The case of Anthony Chiappone vs. Mark Smith has been filed and duly docketed in the Superior Court in Hudson County. The Plaintiff is 31st District Assemblyman Anthony Chiappone, a Howes & Howes client. The Defendant is Bayonne Mayor Mark Smith. The suit asks the Superior Court to prohibit Smith from holding the offices of Bayonne Mayor and Deputy Police Chief of Bayonne.
The Complaint is based on long-standing New Jersey law prohibiting a public official from holding two public offices where one is subordinate to the other. This legal principle is known as the “Doctrine of Incompatibility”. Factually, the Office of Deputy Police Chief is subordinate to the Office of Mayor. That is, the Mayor appoints the city’s department heads. One of those department heads supervises the Police Chief and Deputy Police Chief. In other words, Deputy Chief Smith answers to someone who answers to Mayor Smith. Mayor Smith is empowered to sign the police contract that determines Deputy Chief Smith’s salary and benefits.
The Doctrine of Incompatibility finds its roots in the old common law, which is one source of New Jersey law. There are two landmark cases where New Jersey courts have applied the Doctrine of Incompatibility to bar an individual from simultaneously holding an elected office and a police position in the same municipality. Those cases are the recent case of Wildwood v. DeMarzo, and the older case of Dunn v. Froelich.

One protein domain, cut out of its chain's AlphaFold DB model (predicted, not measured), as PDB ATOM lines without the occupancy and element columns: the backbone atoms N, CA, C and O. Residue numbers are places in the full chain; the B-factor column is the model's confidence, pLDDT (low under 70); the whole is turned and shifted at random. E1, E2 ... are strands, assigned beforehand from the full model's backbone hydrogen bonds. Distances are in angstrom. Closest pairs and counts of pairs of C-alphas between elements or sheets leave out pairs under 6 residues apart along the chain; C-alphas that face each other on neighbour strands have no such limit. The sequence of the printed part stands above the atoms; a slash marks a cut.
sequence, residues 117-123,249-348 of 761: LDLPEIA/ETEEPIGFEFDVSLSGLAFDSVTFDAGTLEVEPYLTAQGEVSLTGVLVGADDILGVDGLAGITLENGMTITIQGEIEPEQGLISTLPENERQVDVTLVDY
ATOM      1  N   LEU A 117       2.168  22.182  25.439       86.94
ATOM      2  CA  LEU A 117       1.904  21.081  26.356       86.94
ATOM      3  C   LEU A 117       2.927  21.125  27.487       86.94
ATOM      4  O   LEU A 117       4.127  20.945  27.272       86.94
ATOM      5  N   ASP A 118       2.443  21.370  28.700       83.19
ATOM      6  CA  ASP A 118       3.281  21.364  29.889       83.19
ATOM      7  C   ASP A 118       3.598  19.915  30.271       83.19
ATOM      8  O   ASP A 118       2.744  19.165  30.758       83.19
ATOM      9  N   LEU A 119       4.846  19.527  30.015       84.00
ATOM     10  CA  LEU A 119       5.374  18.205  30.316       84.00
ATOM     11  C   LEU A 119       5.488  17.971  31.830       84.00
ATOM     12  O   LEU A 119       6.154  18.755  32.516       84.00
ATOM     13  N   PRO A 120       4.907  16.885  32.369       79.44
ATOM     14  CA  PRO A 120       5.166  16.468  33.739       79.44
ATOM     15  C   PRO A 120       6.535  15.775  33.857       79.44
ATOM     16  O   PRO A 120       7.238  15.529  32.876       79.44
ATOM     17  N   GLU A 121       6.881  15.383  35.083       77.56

Dunn v. Froelich involved two well-known and revered Union County political leaders, Elizabeth Mayor Tom Dunn and Ralph Froelich, who continues to serve Union County as its Sheriff. In that case, Mr. Froelich was an Elizabeth police lieutenant who sought the office of Elizabeth City Councilman. Mayor Dunn brought the suit to bar Mr. Froelich from holding both offices at the same time. The court applied the Doctrine of Incompatibility to bar Mr. Froelich from holding both positions. The Dunn case is significant because it involves the exact same form of city government as Bayonne - the Faulkner Act form of government.
Then there is the 2010 case of City of Wildwood v. DeMarzo. Mr. DeMarzo was both a Wildwood City Commissioner and Wildwood Police Sergeant. The City of Wildwood filed suit to prohibit the dual office holding. Again, the New Jersey Appellate Division applied the Doctrine of Incompatibility to bar the dual office holding. The DMarzo case is significant because Mr. DeMarzo was on leave from his police position, just like Mr. Smith.
The case will be decided by a Superior Court Judge based on these same principles of law. Every case is unique, and the court will consider the unique aspects of each case, We have full confidence in the ability of the court to decide the case correctly based on the Doctrine of Incompatibility.